Sexual activity prior to midnight increases the aspect of Leah. Sexual activity after midnight and in the pre-dawn or early morning hours increases the aspect of Rachel. Sexual intercourse with Leah, better known in Lurianic Kabbalah as the face of Imma, the great mother Goddess, helps to reduce negative actions and situations in family and personal affairs. Sexual intercourse during the second part of the night is with Rachel who ascends in the morning as Matronita, the ruling presence of Shekinah. Elevating Matronita helps avoid the worst case public scenarios we fear, and helps increases the number of small but important contributions to the improvement of Jewish and world society. One who regards his wife as a gift from God will pray in her intimate presence.
These Tikunim should be done every Shabbat and if desired once or twice during weekdays. They are not magic, nor are they imaginary, but if faithfully imagined they always have a positive impact over time. A Hassidic mystic, Rabbi Nathan Hanover, adds, “After you perform Tikun Hatzot, prepare yourself and unify the Holy One with Shekinah by making your body, each and every limb, a chariot for Shekinah.”-Thus sexual activity should end with the wife above, feeling she is Shekinah-the ruling Matronita blessing her husband by raising to heaven, with her husband below feeling that he serves as a mystical Merkavah-chariot (as did the Holy Temple in Jerusalem) elevating her to the heavens. This helps actualize the images in their thoughts and desires and promotes remedies, rectifications, and blessings for those around them and throughout the world.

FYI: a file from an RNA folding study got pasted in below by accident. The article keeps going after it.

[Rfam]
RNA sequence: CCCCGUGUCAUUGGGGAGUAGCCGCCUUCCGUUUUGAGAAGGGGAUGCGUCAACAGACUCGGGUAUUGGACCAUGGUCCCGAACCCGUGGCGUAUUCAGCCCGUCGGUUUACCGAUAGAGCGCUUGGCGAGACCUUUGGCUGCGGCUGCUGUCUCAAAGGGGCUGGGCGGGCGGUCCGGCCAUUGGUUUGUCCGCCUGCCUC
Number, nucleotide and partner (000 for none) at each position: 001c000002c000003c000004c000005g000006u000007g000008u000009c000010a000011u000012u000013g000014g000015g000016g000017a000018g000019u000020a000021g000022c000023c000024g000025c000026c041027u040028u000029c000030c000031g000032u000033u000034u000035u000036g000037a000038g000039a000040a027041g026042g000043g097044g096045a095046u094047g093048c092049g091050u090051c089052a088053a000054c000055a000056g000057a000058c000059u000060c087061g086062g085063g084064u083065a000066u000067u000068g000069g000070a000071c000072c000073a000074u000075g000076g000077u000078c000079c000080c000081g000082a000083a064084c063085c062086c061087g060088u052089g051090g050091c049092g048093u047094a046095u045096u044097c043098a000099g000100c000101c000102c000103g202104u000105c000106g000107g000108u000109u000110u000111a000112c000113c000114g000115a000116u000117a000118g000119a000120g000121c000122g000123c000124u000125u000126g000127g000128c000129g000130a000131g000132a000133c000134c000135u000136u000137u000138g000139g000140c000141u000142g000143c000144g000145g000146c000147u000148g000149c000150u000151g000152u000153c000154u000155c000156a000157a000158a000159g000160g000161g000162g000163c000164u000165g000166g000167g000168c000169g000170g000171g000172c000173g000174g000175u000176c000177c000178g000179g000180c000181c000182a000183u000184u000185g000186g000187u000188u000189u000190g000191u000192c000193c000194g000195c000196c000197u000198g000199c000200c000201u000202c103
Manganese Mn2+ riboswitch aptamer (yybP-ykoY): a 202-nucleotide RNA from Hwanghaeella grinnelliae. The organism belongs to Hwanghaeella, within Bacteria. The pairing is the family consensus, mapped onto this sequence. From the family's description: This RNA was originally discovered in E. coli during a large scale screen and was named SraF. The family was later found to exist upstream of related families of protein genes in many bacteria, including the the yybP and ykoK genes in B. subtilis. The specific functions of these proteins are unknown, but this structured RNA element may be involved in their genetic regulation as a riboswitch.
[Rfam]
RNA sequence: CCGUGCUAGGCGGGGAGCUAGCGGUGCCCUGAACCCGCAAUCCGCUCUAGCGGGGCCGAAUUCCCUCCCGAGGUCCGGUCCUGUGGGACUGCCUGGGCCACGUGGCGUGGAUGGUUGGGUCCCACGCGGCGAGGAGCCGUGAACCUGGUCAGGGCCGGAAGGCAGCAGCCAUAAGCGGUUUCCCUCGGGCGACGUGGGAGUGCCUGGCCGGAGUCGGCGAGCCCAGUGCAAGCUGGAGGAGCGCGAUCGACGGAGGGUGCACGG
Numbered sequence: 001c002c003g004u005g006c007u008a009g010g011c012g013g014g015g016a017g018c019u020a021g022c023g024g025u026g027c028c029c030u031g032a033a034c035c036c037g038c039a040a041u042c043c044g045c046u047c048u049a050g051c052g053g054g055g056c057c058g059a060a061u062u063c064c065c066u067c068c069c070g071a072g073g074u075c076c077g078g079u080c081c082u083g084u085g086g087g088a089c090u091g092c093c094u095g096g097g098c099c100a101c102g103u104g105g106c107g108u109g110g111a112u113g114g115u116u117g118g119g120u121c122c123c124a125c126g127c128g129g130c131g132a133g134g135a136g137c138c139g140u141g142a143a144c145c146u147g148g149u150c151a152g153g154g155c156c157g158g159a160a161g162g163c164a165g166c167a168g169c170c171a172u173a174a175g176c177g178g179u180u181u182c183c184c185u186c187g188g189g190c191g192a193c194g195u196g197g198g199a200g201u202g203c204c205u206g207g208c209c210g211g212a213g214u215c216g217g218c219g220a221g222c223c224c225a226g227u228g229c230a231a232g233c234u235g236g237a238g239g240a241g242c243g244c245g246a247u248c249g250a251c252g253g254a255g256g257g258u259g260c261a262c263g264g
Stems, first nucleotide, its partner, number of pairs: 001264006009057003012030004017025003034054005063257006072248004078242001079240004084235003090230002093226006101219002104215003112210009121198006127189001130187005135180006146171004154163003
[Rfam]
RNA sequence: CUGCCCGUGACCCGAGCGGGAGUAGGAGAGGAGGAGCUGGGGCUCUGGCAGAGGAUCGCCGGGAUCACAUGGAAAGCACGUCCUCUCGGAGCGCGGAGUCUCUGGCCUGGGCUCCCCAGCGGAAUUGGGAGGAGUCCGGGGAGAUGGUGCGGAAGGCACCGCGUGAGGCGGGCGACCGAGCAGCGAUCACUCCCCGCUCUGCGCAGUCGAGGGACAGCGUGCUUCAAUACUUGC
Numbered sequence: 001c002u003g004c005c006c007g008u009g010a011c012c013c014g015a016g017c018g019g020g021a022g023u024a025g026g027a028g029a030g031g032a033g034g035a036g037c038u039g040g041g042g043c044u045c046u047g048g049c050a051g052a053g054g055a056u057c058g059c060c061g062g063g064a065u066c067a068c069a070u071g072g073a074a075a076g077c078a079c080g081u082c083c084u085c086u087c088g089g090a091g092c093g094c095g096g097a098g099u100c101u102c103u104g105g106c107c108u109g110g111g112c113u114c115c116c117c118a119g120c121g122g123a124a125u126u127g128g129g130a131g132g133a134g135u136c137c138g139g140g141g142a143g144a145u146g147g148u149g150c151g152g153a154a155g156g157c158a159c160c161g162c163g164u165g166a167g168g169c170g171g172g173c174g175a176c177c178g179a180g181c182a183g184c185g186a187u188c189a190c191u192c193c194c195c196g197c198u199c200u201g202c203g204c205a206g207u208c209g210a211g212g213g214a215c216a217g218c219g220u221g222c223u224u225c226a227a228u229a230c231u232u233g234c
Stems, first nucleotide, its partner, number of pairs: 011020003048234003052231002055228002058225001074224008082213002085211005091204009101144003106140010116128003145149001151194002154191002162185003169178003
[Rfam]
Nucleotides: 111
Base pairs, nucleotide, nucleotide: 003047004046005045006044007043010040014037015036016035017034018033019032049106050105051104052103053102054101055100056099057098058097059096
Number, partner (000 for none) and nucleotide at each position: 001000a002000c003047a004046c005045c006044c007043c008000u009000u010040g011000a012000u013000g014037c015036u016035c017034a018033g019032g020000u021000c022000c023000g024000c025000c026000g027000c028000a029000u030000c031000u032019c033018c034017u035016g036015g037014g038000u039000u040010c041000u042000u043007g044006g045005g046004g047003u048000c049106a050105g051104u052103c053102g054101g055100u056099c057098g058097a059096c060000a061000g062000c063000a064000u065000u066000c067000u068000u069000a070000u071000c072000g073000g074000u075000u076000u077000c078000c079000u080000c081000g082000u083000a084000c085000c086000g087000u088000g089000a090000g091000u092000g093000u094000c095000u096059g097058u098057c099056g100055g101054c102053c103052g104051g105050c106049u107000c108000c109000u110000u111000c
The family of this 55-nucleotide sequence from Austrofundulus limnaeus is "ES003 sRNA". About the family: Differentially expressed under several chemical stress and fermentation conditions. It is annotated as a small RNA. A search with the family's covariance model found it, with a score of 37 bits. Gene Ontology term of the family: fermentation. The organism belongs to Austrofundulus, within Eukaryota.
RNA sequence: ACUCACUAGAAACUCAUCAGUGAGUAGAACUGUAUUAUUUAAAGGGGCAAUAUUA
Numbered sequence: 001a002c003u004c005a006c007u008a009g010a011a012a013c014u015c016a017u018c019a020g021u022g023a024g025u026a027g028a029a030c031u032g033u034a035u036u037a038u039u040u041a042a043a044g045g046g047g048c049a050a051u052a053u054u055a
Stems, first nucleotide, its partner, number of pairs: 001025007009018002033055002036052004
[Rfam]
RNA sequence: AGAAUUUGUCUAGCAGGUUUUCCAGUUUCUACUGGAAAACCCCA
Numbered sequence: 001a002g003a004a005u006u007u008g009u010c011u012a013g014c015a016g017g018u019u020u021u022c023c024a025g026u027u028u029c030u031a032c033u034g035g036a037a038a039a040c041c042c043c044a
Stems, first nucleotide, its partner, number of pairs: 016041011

All the above flows from the basic theology of Jewish marriage under a Hupah-canopy. Kiddushin-holy matrimony for Jews, is a reenactment by two individuals of the holy covenant first entered into by God and Israel at Sinai, when God and Israel first chose each other. God chose Israel saying, “You shall be a special treasure for me,,, a kingdom of priests and a holy nation” (Exodus 19:4-5). The Jewish people chose God by answering, “All that the Lord has spoken we will do” (Exodus 19:8). Torah is the Ketubah-marriage contract, between two covenanted partners. Mitsvot are their daily loving interactions. Torah Study and worship are the pillow talk between God and Israel. Tikunim- Kabbalistic mystical exercises, imaged meditations and sexuality are the intimacies of married life. The blessings of holy marriage extend far beyond the happy couple. As the seventh of the seven marital blessings says, they bring joy and happiness to the bride and groom and also to the cities of Israel and the streets of Jerusalem (a redemptive Messianic reference).
Definition of terms:
Mitzvah is a Jewish term for a precept or commandment of Jewish law.
Shabbat refers to the Jewish Sabbath.
Yom Tov refers to a Jewish festival, expecially that of Passover, Shabouth, Sukkoth, or Rosh Hashana.
Author: Rabbi Allen S. Maller. His web site is rabbimaller.com
First posted: 2011-OCT-28M